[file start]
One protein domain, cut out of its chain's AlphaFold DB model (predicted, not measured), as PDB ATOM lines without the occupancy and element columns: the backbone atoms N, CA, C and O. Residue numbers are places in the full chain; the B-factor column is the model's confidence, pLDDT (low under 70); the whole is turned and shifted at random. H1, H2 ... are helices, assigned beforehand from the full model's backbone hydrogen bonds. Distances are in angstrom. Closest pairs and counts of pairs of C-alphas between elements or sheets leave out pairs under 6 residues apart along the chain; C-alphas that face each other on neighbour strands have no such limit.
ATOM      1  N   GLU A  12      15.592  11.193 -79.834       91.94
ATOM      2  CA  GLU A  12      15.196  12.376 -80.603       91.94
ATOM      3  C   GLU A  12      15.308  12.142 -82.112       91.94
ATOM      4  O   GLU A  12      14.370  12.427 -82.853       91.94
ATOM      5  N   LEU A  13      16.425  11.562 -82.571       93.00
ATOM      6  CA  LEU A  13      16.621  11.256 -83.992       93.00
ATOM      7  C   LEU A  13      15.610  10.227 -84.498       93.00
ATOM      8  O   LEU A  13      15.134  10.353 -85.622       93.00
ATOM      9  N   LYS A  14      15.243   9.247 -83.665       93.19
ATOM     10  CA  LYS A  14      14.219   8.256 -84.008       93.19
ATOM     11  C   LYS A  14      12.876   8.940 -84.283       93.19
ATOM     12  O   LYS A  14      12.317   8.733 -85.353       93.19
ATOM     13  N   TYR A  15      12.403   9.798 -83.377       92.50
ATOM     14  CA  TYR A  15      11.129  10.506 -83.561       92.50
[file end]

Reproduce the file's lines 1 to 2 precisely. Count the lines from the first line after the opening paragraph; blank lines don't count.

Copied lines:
ATOM      1  N   GLU A  12      15.592  11.193 -79.834       91.94
ATOM      2  CA  GLU A  12      15.196  12.376 -80.603       91.94